Monks Face Mounting Medical Expenses

By Nyein Nyein 19 December 2012

Less than a week after being sent to Bangkok to receive treatment for severe burns sustained in a crackdown on anti-copper mine protests last month, 64-year-old monk U Teikkha Nyana’s long road to recovery has hit a major hurdle: a lack of money to cover his medical expenses.

Nay Thandar Khine, the monk’s daughter, said that within just two days of arriving in the Thai capital last Friday, his medical expenses exceeded the 1 million baht (US $32,670) the Burmese government had provided for his treatment.

Due to infections that have complicated his condition, the elderly monk will require at least two more weeks of intensive care before he is ready to receive skin grafts on large areas of his back, legs and arms, she said.

“He has already undergone several operations, and he is suffering a great deal,” she added, speaking to The Irrawaddy on Wednesday. Doctors have told her that a fully recovery will take a further two months.

While the monk’s prognosis remains far from clear, the question of who will pay for his treatment is even more shrouded in doubt. The family said it hopes to receive assistance from a government-appointed commission formed to investigate the Nov. 29 raid on a protest camp outside the controversial Letpadaung copper mine in Sagaing Division that injured nearly 100 monks.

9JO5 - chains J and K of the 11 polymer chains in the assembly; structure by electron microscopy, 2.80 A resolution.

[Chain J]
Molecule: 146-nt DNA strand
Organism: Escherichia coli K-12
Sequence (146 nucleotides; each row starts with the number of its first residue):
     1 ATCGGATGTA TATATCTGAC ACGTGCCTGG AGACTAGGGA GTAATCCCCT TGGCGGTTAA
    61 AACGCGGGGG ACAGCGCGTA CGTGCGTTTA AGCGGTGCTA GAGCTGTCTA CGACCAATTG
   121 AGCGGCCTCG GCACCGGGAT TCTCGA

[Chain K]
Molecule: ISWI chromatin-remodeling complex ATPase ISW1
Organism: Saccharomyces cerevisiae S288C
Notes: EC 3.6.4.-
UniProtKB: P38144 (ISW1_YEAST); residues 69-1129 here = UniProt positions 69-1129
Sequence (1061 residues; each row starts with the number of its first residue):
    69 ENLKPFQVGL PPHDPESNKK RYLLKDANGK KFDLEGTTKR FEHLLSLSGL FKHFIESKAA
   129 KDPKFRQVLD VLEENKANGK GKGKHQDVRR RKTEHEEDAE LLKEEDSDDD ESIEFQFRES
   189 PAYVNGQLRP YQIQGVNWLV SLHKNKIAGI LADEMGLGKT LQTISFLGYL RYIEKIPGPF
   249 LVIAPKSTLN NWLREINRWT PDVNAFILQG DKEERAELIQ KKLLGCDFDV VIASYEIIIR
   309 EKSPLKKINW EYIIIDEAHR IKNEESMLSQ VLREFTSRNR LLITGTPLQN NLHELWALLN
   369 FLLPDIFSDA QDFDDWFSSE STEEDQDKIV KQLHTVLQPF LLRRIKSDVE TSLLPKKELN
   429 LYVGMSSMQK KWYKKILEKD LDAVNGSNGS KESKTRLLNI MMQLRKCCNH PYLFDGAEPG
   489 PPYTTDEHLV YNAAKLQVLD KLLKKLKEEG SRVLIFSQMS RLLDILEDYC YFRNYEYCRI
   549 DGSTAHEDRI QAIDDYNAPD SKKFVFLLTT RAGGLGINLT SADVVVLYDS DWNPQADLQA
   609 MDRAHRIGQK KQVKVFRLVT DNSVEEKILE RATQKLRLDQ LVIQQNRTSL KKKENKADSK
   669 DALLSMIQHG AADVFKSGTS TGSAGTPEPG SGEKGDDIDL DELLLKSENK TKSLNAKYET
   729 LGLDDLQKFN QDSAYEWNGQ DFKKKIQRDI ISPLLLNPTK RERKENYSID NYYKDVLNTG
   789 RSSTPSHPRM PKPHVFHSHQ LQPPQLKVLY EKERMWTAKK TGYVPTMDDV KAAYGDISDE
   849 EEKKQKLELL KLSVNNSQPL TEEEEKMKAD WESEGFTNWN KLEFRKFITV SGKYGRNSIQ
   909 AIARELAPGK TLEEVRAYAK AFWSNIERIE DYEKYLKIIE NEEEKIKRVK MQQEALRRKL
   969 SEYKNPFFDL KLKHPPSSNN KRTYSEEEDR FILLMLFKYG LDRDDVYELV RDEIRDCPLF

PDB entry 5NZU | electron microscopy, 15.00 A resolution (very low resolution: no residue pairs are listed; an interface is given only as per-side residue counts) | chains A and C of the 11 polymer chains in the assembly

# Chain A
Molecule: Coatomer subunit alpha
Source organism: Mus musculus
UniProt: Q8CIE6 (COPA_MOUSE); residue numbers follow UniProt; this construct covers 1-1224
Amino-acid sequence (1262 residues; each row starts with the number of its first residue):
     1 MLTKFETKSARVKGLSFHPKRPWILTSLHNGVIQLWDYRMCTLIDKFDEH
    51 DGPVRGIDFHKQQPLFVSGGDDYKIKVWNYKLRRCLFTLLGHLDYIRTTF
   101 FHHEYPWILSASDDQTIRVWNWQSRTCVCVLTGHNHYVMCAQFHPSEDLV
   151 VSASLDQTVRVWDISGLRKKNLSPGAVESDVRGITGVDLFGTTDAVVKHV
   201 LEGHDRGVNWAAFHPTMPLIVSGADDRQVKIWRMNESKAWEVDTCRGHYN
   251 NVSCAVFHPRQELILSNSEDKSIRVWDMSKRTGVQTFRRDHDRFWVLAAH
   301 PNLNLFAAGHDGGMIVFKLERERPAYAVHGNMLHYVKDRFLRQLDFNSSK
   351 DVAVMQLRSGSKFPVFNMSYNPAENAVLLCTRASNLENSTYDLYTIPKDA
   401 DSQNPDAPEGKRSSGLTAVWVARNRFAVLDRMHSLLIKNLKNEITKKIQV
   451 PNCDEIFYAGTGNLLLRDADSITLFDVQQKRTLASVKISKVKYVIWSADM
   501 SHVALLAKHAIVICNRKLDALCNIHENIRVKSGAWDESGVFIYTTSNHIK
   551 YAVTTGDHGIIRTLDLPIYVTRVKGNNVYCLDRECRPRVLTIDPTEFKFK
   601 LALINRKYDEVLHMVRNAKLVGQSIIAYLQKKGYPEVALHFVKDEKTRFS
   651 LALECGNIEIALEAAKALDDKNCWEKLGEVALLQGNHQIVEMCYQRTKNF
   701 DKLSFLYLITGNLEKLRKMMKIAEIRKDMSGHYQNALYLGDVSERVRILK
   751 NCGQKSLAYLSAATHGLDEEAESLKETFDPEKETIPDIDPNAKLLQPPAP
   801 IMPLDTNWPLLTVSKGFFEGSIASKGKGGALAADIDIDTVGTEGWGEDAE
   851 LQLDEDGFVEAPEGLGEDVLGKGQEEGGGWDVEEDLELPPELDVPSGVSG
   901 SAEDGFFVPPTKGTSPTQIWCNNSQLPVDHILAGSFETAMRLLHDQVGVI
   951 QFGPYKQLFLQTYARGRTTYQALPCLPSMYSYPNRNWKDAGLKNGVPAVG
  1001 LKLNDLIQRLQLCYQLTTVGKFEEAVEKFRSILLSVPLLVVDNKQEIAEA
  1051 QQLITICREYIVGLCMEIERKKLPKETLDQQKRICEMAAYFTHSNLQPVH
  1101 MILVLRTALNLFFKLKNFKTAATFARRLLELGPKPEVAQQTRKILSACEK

“I spoke with Dr Tin Mar Aung [the personal physician of opposition leader Aung San Suu Kyi, who heads the commission]. She said she will speak to the commission about this matter,” said Dr Nay Thu Rein, the monk’s son.

U Teikkha Nyana was injured when local authorities used water cannons and incendiary devices against protesters opposed to the Chinese-owned Letpadaung mine. Before being transferred to Bangkok, he was treated at hospitals in Mandalay and Rangoon.

Four other monks have also received care at Rangoon General Hospital’s special burn unit. Of these, three have made good progress in their recovery, while a fourth remains in serious condition, according to U Wimala, a monk who leads a support team for the injured Buddhist clerics.

“Ashin Thisana is still in serious condition and may need to go to Bangkok,” said U Wimala. Ashin Thisana, a 14-year-old novice from the Myoma Shwe Ku Monastery in Monywa, has extensive burns on his legs, buttocks and left side, said U Wimala.

On Tuesday, Suu Kyi visited the hospitalized monks and said that the commission probing the Letpadaung incident would take responsibility for their medical expenses, said U Wimala, adding that President’s Office Minister Hla Htun also said the government agreed to arrange for the care of monks requiring treatment abroad.

However, no formal arrangements have yet been made in the case of Ashin Thisana, so further discussions will be necessary, added U Wimala.

Apart from the monks currently hospitalized in Rangoon and Bangkok, 10 other monks and three laypeople are still being treated in Mandalay.

On Saturday, the government formally apologized directly to the monks affected by the crackdown, following a series of protests in support of the injured monks last week.

The day before, state-run media reported that U Teikkha Nyana had been transferred to a hospital in Bangkok at the government’s expense, but was not in serious condition.

Dr Nay Thu Rein said he thanked the government for its assistance, but urged the state media to correct its erroneous reports about his father’s condition.